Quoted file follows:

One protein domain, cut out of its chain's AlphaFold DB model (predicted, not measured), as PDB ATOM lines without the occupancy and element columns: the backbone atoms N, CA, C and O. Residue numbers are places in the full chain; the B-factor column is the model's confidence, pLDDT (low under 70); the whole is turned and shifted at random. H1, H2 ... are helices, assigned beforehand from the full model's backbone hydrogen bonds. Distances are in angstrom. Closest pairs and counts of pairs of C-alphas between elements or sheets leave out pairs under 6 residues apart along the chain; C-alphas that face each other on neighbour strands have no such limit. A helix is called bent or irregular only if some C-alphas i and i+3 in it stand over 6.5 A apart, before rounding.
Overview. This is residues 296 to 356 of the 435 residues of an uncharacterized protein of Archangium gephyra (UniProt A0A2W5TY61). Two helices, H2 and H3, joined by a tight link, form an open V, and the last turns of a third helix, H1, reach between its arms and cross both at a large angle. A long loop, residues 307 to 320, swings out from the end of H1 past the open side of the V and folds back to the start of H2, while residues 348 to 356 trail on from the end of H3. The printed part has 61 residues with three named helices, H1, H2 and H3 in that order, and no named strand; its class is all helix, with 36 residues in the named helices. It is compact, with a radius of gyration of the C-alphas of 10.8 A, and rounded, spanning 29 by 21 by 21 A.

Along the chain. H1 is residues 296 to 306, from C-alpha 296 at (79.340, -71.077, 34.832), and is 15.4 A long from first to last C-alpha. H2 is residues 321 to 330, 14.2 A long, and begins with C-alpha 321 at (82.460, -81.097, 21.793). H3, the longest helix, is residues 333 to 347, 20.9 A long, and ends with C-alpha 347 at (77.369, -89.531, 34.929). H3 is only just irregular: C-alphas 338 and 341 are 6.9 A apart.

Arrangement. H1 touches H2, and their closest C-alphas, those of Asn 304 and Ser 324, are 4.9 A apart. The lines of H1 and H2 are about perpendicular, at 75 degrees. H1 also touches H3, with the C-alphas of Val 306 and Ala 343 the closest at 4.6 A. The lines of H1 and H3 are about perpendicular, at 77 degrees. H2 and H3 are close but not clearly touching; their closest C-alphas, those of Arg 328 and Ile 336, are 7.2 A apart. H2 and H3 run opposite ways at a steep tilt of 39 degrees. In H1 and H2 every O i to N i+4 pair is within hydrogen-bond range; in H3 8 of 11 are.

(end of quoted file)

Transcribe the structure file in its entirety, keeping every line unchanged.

One protein domain, cut out of its chain's AlphaFold DB model (predicted, not measured), as PDB ATOM lines without the occupancy and element columns: the backbone atoms N, CA, C and O. Residue numbers are places in the full chain; the B-factor column is the model's confidence, pLDDT (low under 70); the whole is turned and shifted at random. H1, H2 ... are helices, assigned beforehand from the full model's backbone hydrogen bonds. Distances are in angstrom. Closest pairs and counts of pairs of C-alphas between elements or sheets leave out pairs under 6 residues apart along the chain; C-alphas that face each other on neighbour strands have no such limit. A helix is called bent or irregular only if some C-alphas i and i+3 in it stand over 6.5 A apart, before rounding.
Overview. This is residues 296 to 356 of the 435 residues of an uncharacterized protein of Archangium gephyra (UniProt A0A2W5TY61). Two helices, H2 and H3, joined by a tight link, form an open V, and the last turns of a third helix, H1, reach between its arms and cross both at a large angle. A long loop, residues 307 to 320, swings out from the end of H1 past the open side of the V and folds back to the start of H2, while residues 348 to 356 trail on from the end of H3. The printed part has 61 residues with three named helices, H1, H2 and H3 in that order, and no named strand; its class is all helix, with 36 residues in the named helices. It is compact, with a radius of gyration of the C-alphas of 10.8 A, and rounded, spanning 29 by 21 by 21 A.

Along the chain. H1 is residues 296 to 306, from C-alpha 296 at (79.340, -71.077, 34.832), and is 15.4 A long from first to last C-alpha. H2 is residues 321 to 330, 14.2 A long, and begins with C-alpha 321 at (82.460, -81.097, 21.793). H3, the longest helix, is residues 333 to 347, 20.9 A long, and ends with C-alpha 347 at (77.369, -89.531, 34.929). H3 is only just irregular: C-alphas 338 and 341 are 6.9 A apart.

Arrangement. H1 touches H2, and their closest C-alphas, those of Asn 304 and Ser 324, are 4.9 A apart. The lines of H1 and H2 are about perpendicular, at 75 degrees. H1 also touches H3, with the C-alphas of Val 306 and Ala 343 the closest at 4.6 A. The lines of H1 and H3 are about perpendicular, at 77 degrees. H2 and H3 are close but not clearly touching; their closest C-alphas, those of Arg 328 and Ile 336, are 7.2 A apart. H2 and H3 run opposite ways at a steep tilt of 39 degrees. In H1 and H2 every O i to N i+4 pair is within hydrogen-bond range; in H3 8 of 11 are.